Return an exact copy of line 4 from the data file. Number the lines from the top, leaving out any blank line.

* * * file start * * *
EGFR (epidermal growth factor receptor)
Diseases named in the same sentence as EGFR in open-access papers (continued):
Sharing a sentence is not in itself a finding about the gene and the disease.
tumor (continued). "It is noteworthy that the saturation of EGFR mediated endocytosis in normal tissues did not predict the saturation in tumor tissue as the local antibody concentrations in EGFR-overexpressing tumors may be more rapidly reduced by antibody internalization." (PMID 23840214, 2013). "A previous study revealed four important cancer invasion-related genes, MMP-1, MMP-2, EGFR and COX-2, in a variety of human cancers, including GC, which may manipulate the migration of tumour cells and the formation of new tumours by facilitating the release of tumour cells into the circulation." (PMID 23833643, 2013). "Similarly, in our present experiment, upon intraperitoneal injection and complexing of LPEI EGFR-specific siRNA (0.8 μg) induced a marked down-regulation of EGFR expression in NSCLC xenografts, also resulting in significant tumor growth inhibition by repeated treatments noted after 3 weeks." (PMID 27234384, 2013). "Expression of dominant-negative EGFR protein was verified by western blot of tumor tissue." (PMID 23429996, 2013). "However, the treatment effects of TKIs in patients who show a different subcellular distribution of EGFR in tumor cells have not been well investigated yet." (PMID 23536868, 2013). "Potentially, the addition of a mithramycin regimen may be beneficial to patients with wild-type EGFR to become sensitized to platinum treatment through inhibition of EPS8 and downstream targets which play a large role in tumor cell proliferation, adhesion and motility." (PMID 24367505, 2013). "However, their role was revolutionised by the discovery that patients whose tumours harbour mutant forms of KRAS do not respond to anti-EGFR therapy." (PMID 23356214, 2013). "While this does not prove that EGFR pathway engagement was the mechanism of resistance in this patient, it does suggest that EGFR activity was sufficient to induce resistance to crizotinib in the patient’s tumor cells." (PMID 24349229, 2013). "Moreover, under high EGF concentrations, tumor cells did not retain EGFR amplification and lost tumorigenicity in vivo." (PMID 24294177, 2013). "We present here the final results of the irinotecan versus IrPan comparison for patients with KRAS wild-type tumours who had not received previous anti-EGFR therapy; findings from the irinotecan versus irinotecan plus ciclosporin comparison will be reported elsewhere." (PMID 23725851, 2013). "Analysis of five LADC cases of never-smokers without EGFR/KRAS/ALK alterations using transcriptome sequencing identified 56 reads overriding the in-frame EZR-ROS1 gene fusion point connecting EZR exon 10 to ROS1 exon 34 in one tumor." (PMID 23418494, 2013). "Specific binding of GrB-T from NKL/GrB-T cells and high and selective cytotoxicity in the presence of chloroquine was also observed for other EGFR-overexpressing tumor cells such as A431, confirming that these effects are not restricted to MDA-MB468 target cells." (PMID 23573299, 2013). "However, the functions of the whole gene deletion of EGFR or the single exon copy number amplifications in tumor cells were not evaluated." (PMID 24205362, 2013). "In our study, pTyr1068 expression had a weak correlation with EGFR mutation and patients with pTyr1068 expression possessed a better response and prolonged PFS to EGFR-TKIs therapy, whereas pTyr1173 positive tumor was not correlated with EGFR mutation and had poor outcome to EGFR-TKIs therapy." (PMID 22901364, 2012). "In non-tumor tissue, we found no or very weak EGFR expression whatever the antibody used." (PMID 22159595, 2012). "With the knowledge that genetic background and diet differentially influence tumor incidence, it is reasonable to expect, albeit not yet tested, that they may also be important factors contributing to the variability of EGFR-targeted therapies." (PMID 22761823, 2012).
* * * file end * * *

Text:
tumor (continued). "It is noteworthy that the saturation of EGFR mediated endocytosis in normal tissues did not predict the saturation in tumor tissue as the local antibody concentrations in EGFR-overexpressing tumors may be more rapidly reduced by antibody internalization." (PMID 23840214, 2013). "A previous study revealed four important cancer invasion-related genes, MMP-1, MMP-2, EGFR and COX-2, in a variety of human cancers, including GC, which may manipulate the migration of tumour cells and the formation of new tumours by facilitating the release of tumour cells into the circulation." (PMID 23833643, 2013). "Similarly, in our present experiment, upon intraperitoneal injection and complexing of LPEI EGFR-specific siRNA (0.8 μg) induced a marked down-regulation of EGFR expression in NSCLC xenografts, also resulting in significant tumor growth inhibition by repeated treatments noted after 3 weeks." (PMID 27234384, 2013). "Expression of dominant-negative EGFR protein was verified by western blot of tumor tissue." (PMID 23429996, 2013). "However, the treatment effects of TKIs in patients who show a different subcellular distribution of EGFR in tumor cells have not been well investigated yet." (PMID 23536868, 2013). "Potentially, the addition of a mithramycin regimen may be beneficial to patients with wild-type EGFR to become sensitized to platinum treatment through inhibition of EPS8 and downstream targets which play a large role in tumor cell proliferation, adhesion and motility." (PMID 24367505, 2013). "However, their role was revolutionised by the discovery that patients whose tumours harbour mutant forms of KRAS do not respond to anti-EGFR therapy." (PMID 23356214, 2013). "While this does not prove that EGFR pathway engagement was the mechanism of resistance in this patient, it does suggest that EGFR activity was sufficient to induce resistance to crizotinib in the patient’s tumor cells." (PMID 24349229, 2013). "Moreover, under high EGF concentrations, tumor cells did not retain EGFR amplification and lost tumorigenicity in vivo." (PMID 24294177, 2013). "We present here the final results of the irinotecan versus IrPan comparison for patients with KRAS wild-type tumours who had not received previous anti-EGFR therapy; findings from the irinotecan versus irinotecan plus ciclosporin comparison will be reported elsewhere." (PMID 23725851, 2013). "Analysis of five LADC cases of never-smokers without EGFR/KRAS/ALK alterations using transcriptome sequencing identified 56 reads overriding the in-frame EZR-ROS1 gene fusion point connecting EZR exon 10 to ROS1 exon 34 in one tumor." (PMID 23418494, 2013). "Specific binding of GrB-T from NKL/GrB-T cells and high and selective cytotoxicity in the presence of chloroquine was also observed for other EGFR-overexpressing tumor cells such as A431, confirming that these effects are not restricted to MDA-MB468 target cells." (PMID 23573299, 2013). "However, the functions of the whole gene deletion of EGFR or the single exon copy number amplifications in tumor cells were not evaluated." (PMID 24205362, 2013). "In our study, pTyr1068 expression had a weak correlation with EGFR mutation and patients with pTyr1068 expression possessed a better response and prolonged PFS to EGFR-TKIs therapy, whereas pTyr1173 positive tumor was not correlated with EGFR mutation and had poor outcome to EGFR-TKIs therapy." (PMID 22901364, 2012). "In non-tumor tissue, we found no or very weak EGFR expression whatever the antibody used." (PMID 22159595, 2012). "With the knowledge that genetic background and diet differentially influence tumor incidence, it is reasonable to expect, albeit not yet tested, that they may also be important factors contributing to the variability of EGFR-targeted therapies." (PMID 22761823, 2012).